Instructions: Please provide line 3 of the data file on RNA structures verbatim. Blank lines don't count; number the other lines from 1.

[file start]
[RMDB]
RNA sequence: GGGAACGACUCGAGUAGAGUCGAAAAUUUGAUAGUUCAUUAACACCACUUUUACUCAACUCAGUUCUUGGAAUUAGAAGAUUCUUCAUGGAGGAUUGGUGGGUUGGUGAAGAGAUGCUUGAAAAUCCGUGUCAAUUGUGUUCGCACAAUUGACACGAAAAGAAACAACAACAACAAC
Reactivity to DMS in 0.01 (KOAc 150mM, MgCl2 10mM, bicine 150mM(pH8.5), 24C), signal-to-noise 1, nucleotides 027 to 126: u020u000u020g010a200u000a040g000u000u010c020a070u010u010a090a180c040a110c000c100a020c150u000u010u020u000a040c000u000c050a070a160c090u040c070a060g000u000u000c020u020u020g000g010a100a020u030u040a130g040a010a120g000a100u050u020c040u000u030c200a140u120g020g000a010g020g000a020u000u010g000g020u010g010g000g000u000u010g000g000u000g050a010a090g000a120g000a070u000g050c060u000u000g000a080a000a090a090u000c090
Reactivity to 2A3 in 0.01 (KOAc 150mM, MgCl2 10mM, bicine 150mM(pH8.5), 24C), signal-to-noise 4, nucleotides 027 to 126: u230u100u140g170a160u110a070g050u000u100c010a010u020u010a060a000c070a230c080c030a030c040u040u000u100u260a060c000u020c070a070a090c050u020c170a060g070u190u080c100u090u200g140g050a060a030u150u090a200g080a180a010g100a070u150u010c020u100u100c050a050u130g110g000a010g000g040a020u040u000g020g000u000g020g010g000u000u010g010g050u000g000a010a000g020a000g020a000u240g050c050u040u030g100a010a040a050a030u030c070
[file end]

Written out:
Reactivity to DMS in 0.01 (KOAc 150mM, MgCl2 10mM, bicine 150mM(pH8.5), 24C), signal-to-noise 1, nucleotides 027 to 126: u020u000u020g010a200u000a040g000u000u010c020a070u010u010a090a180c040a110c000c100a020c150u000u010u020u000a040c000u000c050a070a160c090u040c070a060g000u000u000c020u020u020g000g010a100a020u030u040a130g040a010a120g000a100u050u020c040u000u030c200a140u120g020g000a010g020g000a020u000u010g000g020u010g010g000g000u000u010g000g000u000g050a010a090g000a120g000a070u000g050c060u000u000g000a080a000a090a090u000c090